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Article
Prediction of River Stage Using Multistep-Ahead Machine Learning Techniques for a Tidal River of Taiwan
Water 2021, 13(7), 920; https://doi.org/10.3390/w13070920 - 27 Mar 2021
Cited by 4 | Viewed by 1164
Abstract
Time-series prediction of a river stage during typhoons or storms is essential for flood control or flood disaster prevention. Data-driven models using machine learning (ML) techniques have become an attractive and effective approach to modeling and analyzing river stage dynamics. However, relatively new [...] Read more.
Time-series prediction of a river stage during typhoons or storms is essential for flood control or flood disaster prevention. Data-driven models using machine learning (ML) techniques have become an attractive and effective approach to modeling and analyzing river stage dynamics. However, relatively new ML techniques, such as the light gradient boosting machine regression (LGBMR), have rarely been applied to predict the river stage in a tidal river. In this study, data-driven ML models were developed under a multistep-ahead prediction framework and evaluated for river stage modeling. Four ML techniques, namely support vector regression (SVR), random forest regression (RFR), multilayer perceptron regression (MLPR), and LGBMR, were employed to establish data-driven ML models with Bayesian optimization. The models were applied to simulate river stage hydrographs of the tidal reach of the Lan-Yang River Basin in Northeastern Taiwan. Historical measurements of rainfall, river stages, and tidal levels were collected from 2004 to 2017 and used for training and validation of the four models. Four scenarios were used to investigate the effect of the combinations of input variables on river stage predictions. The results indicated that (1) the tidal level at a previous stage significantly affected the prediction results; (2) the LGBMR model achieves more favorable prediction performance than the SVR, RFR, and MLPR models; and (3) the LGBMR model could efficiently and accurately predict the 1–6-h river stage in the tidal river. This study provides an extensive and insightful comparison of four data-driven ML models for river stage forecasting that can be helpful for model selection and flood mitigation. Full article
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Article
An Operational High-Performance Forecasting System for City-Scale Pluvial Flash Floods in the Southwestern Plain Areas of Taiwan
Water 2021, 13(4), 405; https://doi.org/10.3390/w13040405 - 04 Feb 2021
Cited by 3 | Viewed by 939
Abstract
A pluvial flash flood is rapid flooding induced by intense rainfall associated with a severe weather system, such as thunderstorms or typhoons. Additionally, topography, ground cover, and soil conditions also account for the occurrence of pluvial flash floods. Pluvial flash floods are among [...] Read more.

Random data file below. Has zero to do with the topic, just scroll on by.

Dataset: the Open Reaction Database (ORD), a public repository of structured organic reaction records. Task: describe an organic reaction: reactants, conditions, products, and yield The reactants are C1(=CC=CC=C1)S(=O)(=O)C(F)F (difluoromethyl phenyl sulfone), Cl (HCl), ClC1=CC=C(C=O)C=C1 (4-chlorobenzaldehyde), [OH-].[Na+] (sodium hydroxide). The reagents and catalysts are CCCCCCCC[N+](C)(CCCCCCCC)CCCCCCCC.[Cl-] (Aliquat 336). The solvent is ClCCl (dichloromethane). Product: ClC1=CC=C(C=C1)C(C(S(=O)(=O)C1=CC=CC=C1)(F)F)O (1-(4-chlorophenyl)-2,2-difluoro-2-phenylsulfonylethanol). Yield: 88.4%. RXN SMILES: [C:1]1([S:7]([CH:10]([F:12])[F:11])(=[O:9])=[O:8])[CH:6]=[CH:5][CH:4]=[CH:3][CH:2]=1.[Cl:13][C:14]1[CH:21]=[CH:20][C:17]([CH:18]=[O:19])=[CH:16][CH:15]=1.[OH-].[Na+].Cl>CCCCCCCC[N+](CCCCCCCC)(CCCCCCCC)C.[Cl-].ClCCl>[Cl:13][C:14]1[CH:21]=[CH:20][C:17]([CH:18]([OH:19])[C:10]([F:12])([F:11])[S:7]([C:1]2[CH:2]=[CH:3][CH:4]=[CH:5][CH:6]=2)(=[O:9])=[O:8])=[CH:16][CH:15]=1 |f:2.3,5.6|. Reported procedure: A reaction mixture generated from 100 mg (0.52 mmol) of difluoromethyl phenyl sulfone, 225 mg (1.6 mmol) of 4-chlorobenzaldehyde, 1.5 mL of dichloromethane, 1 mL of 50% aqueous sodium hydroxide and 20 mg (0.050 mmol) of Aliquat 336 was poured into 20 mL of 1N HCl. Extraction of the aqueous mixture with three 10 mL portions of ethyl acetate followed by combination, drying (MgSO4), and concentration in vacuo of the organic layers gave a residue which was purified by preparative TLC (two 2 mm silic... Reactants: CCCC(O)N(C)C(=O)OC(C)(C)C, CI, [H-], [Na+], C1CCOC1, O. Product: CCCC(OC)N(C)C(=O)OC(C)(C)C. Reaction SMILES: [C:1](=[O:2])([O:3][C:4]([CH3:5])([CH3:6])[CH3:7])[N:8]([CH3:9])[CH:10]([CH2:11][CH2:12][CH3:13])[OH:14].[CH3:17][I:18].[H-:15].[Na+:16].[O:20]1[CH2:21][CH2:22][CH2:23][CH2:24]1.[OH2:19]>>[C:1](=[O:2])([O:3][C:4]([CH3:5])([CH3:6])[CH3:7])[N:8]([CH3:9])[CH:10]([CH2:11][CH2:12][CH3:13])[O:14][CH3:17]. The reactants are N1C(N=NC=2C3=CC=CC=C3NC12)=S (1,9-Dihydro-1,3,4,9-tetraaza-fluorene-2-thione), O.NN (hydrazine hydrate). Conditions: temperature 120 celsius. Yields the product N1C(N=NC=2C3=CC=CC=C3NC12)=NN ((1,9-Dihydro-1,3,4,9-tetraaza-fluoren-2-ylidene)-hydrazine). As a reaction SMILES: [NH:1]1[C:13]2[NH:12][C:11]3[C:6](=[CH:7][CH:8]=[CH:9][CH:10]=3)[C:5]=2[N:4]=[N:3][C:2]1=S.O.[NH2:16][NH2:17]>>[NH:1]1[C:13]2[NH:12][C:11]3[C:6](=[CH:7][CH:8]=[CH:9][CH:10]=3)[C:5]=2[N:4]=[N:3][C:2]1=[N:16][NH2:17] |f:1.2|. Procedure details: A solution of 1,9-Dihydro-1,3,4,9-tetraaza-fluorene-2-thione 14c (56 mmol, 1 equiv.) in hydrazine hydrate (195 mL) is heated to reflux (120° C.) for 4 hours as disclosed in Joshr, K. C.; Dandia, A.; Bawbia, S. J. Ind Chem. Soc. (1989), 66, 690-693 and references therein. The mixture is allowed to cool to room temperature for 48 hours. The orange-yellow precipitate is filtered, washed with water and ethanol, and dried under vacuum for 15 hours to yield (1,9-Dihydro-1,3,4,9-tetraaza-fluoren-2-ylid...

A pluvial flash flood is rapid flooding induced by intense rainfall associated with a severe weather system, such as thunderstorms or typhoons. Additionally, topography, ground cover, and soil conditions also account for the occurrence of pluvial flash floods. Pluvial flash floods are among the most devastating natural disasters that occur in Taiwan, and these floods always /occur within a few minutes or hours of excessive rainfall. Pluvial flash floods usually threaten large plain areas with high population densities; therefore, there is a great need to implement an operational high-performance forecasting system for pluvial flash flood mitigation and evacuation decisions. This study developed a high-performance two-dimensional hydrodynamic model based on the finite-element method and unstructured grids. The operational high-performance forecasting system is composed of the Weather Research and Forecasting (WRF) model, the Storm Water Management Model (SWMM), a two-dimensional hydrodynamic model, and a map-oriented visualization tool. The forecasting system employs digital elevation data with a 1-m resolution to simulate city-scale pluvial flash floods. The extent of flooding during historical inundation events derived from the forecasting system agrees well with the surveyed data for plain areas in southwestern Taiwan. The entire process of the operational high-performance forecasting system prediction of pluvial flash floods in the subsequent 24 h is accomplished within 8–10 min, and forecasts are updated every six hours. Full article